Circulating long noncoding RNA LIPCAR predicts heart failure outcomes in patients without chronic kidney disease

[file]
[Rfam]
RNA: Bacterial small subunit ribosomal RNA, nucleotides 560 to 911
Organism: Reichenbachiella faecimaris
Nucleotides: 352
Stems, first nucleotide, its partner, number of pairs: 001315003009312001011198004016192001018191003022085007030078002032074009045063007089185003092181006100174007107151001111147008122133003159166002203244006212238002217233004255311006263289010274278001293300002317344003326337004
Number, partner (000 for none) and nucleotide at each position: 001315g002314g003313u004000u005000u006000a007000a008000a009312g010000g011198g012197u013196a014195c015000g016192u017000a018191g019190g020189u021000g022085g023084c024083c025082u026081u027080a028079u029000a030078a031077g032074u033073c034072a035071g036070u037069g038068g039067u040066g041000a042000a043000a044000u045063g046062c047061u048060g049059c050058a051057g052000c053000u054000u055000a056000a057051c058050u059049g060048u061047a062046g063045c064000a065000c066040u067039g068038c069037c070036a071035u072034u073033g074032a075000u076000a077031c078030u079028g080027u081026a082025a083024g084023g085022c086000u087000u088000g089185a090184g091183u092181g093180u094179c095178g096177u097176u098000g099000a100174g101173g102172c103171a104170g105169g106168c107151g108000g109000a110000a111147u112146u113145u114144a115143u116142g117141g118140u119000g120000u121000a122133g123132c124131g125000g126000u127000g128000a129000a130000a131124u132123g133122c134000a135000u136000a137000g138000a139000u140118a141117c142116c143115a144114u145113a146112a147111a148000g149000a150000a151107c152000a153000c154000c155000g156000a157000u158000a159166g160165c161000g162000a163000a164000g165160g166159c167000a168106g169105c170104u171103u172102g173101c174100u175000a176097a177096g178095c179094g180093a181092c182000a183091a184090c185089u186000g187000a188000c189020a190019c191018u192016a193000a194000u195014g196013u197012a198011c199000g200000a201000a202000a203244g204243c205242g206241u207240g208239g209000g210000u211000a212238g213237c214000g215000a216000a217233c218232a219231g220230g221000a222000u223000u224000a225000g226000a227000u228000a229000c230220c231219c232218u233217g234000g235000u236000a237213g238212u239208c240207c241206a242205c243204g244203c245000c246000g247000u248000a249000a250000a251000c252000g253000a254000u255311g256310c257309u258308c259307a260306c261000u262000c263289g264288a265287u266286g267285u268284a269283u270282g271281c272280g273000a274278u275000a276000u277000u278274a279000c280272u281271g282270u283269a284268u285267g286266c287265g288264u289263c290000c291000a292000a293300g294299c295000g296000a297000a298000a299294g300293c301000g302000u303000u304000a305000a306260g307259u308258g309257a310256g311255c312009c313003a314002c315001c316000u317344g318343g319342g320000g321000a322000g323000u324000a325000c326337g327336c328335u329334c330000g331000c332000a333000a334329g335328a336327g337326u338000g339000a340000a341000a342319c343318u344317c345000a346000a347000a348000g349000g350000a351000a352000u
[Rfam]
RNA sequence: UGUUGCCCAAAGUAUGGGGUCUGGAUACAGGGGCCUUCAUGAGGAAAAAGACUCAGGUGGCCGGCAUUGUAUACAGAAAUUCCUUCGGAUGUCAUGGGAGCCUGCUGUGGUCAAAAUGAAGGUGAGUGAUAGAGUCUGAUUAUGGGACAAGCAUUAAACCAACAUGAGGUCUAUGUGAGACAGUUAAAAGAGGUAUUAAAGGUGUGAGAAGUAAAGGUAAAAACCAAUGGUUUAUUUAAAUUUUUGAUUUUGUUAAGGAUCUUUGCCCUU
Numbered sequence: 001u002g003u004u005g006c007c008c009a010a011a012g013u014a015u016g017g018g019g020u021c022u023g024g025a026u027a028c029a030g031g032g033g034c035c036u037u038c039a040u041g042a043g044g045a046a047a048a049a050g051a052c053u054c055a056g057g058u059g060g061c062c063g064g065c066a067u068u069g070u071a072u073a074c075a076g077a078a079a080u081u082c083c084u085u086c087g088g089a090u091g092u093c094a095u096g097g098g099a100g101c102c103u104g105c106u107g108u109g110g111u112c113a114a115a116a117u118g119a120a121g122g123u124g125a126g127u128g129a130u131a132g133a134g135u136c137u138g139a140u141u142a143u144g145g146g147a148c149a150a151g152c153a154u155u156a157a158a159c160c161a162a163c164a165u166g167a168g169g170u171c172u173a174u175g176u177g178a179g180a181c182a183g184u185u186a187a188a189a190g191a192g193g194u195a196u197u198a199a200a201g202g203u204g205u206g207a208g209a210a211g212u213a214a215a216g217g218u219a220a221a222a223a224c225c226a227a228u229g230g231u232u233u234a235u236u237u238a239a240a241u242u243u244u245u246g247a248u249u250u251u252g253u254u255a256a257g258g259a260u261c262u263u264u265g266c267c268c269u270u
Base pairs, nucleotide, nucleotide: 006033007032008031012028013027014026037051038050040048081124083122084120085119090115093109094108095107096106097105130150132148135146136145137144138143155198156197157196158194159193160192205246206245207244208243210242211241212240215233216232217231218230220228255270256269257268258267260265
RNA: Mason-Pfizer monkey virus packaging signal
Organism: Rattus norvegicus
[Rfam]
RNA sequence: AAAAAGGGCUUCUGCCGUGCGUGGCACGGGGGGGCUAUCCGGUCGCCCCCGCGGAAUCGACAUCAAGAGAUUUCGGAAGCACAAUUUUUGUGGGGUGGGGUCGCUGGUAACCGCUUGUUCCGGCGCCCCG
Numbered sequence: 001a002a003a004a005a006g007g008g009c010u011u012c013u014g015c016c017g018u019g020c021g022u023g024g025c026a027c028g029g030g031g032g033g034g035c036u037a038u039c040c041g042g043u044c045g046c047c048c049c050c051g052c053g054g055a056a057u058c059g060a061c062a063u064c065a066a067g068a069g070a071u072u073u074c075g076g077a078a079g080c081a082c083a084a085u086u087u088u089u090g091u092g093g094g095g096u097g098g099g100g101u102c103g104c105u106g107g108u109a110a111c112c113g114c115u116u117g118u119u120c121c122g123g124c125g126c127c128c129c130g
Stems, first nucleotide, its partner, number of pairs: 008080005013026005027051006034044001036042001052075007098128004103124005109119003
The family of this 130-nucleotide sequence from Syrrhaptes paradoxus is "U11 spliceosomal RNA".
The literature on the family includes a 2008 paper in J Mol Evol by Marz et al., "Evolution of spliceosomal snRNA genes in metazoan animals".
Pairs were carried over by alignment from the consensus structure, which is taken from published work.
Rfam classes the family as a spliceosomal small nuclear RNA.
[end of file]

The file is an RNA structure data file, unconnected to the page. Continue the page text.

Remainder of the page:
The plasma levels of long noncoding RNA LIPCAR are elevated in heart failure (HF) patients with reduced ejection fraction and associated with left ventricular remodeling and poor outcomes. We studied whether the presence of chronic kidney disease (CKD), as defined by an estimated glomerular filtration rate value <60mL/(min·1.73m2) modified the associations of plasma LIPCAR with left ventricular remodeling and outcomes in HF patients. Two hundred and thirty-four patients (mean age 74 [9.14] years, 50% male) were enrolled and followed for 4.73 (0.24-7.25) years. Plasma LIPCAR was detected by real-time quantitative polymerase chain reaction. LIPCAR was increased ( P=0.005) in patients compared with 17 age- and sex-matched controls, directly correlated with age ( P=0.001) and with the maximal early transmitral flow velocity to the mean peak early diastolic velocity of the mitral annulus displacement ratio ( P=0.001) and inversely correlated with estimated glomerular filtration rate ( P<0.001). LIPCAR was associated with hospitalization for HF, cardiovascular death, and a composite of hospitalization for HF or cardiovascular death ( P¿0.010), these associations being dependent of estimated glomerular filtration rate. The interactions between estimated glomerular filtration rate and LIPCAR with respect to these outcomes were statistically significant or of borderline significance ( P¿0.060). LIPCAR was increased in CKD patients compared with non-CKD patients ( P=0.021). LIPCAR was independently associated with hospitalization for HF ( P¿0.039) only in non-CKD patients, but its addition to traditional risk factors did not improve risk prediction in these patients. In conclusion, plasma LIPCAR prognosticates outcomes in elderly HF patients without CKD. Thus, there is an effect modification of CKD on the association of circulating LIPCAR with outcomes in HF patients.